EUCROSS project's objectives in the FP7

The EUCROSS project is part of the EC’s 7th Framework Programme ( ‘Socio-economic Sciences and Humanities’ , Activity 8.5: “The Citizen in the European Union”). Its primary goal is to explore European citizenship and its relation to identities and practices. In particular, EUCROSS refers to Area 8.5.2 (‘Diversities and commonalities in Europe’) that focuses on understanding the future of Europe on the basis of different cultural and social experiences, taking into account knowledge, attitudes and practices of European citizens and third-country nationals.

From a policy point of view, the suggestion of the Work Programme is that research is needed to assess the impact on European identity of the ongoing internationalisation of everyday social practices in Europe, and consequently tailor local, national and European Union policies that promote a spirit of EU-wide cohesion and commonality.

Specifically EUCROSS responds to the suggested topic for small or medium-scale collaborative focused research projects “European Identities: Inner and outer perceptions of Europe and the EU” (code: SSH.2010.5.2-1). The EUCROSS project fully addresses these research contents focusing on the whole range of cross-border practices that are experienced by individuals living in the EU, distinguishing three main groups (nationals, EU mobile citizens and third-country nationals) and encompassing analysis of physical and virtual cross-bordering.

Research strategy

The EUCROSS project examines the relationship between the manifold activities of EU residents (nationals, mobile EU citizens, and third-country nationals) across the borders of nation states and their collective identities. To disentangle empirically the factors and mechanisms that link together the cross-border practices facilitated by European integration, globalisation and/or other dimensions of collective identity, EUCROSS adopts a two-stage, mixed quantitative/qualitative approach.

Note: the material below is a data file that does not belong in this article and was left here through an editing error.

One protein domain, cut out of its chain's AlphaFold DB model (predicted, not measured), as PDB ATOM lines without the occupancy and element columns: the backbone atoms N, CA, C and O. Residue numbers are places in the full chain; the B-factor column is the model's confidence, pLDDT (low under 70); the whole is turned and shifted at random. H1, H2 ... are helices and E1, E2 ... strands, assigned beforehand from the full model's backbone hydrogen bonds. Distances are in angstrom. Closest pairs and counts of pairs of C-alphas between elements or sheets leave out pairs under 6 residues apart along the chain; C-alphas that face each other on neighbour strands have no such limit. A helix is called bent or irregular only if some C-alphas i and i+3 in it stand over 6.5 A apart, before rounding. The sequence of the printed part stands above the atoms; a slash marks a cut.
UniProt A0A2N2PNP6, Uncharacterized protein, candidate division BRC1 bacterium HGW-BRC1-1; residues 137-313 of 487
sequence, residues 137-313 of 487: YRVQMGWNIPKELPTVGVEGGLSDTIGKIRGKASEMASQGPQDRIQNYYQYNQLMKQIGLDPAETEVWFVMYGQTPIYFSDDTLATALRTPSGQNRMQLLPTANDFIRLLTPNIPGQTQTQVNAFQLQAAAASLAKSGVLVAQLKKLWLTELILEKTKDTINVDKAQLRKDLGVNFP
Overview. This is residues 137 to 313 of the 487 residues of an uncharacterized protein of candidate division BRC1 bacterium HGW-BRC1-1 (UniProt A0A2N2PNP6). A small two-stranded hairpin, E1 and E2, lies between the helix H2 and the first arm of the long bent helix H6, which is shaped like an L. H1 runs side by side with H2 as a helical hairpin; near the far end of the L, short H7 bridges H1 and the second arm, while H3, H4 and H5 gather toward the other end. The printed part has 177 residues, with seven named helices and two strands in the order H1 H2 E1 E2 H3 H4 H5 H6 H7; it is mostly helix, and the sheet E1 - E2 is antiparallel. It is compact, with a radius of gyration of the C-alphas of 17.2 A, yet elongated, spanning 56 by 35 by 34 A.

In the first stage, a quantitative survey is carried out among nationals, intra-EU movers (Romanian citizens) and third-country nationals (Turkish citizens) who reside in six European countries (Denmark, Germany, Italy, Romania, Spain and the United Kingdom).

In the second stage, via in-depth interviews, the meaning given by individuals to cross-border practices, their collective identifications, and the role that the European Union, globalisation, and the nation play in these personal narratives, is investigated among a select typology of respondents to the quantitative survey.

Research questions

Which cross-border practices are more likely to foster some form of identification with the EU – e.g., contacts with foreign friends and/or unwanted foreigners, periods of labour mobility abroad, buying property abroad, business and tourist travel, or consumer relations with international companies?

Under which contextual and individual conditions do these experiences promote a higher sensitivity to ‘Europe’ – rather than the ‘local’ or the ‘global’ – as an identity catalyst?

Which social groups are more prone to adopt a European mindset in the wake of the Europeanisation of everyday life?